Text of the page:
He replied, "Because you have so little faith. I tell you the truth, if you have faith as small as a mustard seed, you can say to this mountain, 'Move from here to there' and it will move. Nothing will be impossible for you.
The so-called "New" Age doctrine states that it doesn't require God's power and that what you have to do is, "just focus your own amazing powers and the powers of the universe and do it." Success seminar teachers say that you just confess what you want long enough and sincerely enough and it will eventually come into your life. Visualize what you want and you'll have it. If this is true, I'm dead wrong about my conclusions. But I go on record here declaring that this doctrine is false and in opposition to the true teaching of Jesus Christ. This doctine is a lie that eliminates one significant requirement for the performance of a miracle. Revelation. A spiritual directive. The object of faith upon which miraculous power has been predicated.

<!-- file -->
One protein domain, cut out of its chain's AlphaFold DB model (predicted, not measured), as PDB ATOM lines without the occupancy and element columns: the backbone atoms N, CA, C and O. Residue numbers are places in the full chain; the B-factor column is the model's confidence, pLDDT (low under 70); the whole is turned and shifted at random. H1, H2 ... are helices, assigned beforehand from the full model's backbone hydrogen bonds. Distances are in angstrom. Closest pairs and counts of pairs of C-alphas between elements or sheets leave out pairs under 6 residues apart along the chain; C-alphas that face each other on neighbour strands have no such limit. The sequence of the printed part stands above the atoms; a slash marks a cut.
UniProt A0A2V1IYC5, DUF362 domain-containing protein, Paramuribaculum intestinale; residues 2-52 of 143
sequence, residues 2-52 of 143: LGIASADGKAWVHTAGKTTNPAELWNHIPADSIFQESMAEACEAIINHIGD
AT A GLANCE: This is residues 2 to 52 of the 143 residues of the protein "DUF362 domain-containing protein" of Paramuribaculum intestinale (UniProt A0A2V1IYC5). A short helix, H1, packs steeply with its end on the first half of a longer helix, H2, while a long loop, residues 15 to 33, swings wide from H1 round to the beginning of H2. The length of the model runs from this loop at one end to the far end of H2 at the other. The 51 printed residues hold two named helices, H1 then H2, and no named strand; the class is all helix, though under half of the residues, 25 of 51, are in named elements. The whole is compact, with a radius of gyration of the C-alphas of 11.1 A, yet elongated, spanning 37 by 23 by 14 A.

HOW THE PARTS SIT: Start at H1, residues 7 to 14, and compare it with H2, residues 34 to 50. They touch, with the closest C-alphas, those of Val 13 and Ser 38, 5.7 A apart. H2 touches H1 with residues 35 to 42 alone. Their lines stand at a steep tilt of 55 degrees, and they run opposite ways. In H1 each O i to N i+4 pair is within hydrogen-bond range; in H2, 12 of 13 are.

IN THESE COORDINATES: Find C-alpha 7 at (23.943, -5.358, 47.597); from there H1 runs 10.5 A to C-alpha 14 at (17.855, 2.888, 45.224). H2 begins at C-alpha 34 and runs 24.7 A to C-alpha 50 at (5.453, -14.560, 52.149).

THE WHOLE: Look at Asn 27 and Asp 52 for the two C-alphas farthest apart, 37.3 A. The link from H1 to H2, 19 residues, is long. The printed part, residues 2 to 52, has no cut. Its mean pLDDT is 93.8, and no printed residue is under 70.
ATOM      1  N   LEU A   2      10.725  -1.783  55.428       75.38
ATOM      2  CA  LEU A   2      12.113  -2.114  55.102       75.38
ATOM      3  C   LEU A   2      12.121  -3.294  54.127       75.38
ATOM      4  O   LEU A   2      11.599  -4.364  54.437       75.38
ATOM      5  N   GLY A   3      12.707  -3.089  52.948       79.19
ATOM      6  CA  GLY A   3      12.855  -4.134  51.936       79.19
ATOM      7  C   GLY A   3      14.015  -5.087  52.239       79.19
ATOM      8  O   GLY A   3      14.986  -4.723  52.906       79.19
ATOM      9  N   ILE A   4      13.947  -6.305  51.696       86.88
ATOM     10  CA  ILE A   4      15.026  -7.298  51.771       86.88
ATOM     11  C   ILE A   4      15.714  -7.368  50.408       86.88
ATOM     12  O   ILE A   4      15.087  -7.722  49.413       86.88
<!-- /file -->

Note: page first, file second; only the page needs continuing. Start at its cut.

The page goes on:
Learning to recognize this essential requirement is a significant key to resolving this "faith" issue in our lives. Some Christians teach a brand of health-and-wealth "faith theology" that goes something like this: You must focus your mind on whatever you want to happen and God will make it happen. This is perhaps closer to the truth, but, it still looks like the same lie dressed up in "Christian" garb. Most who teach on this subject suggest that faith is itself a powerful force, but is that really what the Bible teaches? That's what we need to know. Almost all Christians believe that "more faith" is the key to a more powerful life. But what is "more faith"? Is this really a valid biblical concept? This may shock you, but Jesus taught that we do not need more faith! In fact, I would assert that it's an impossibility to have more faith in a literal sense. Here is the alternative to such an interpretation: Regarding any particular truth, some specific object of faith, we either have faith or we don't. Period. Bear with me and hear me out, if you would.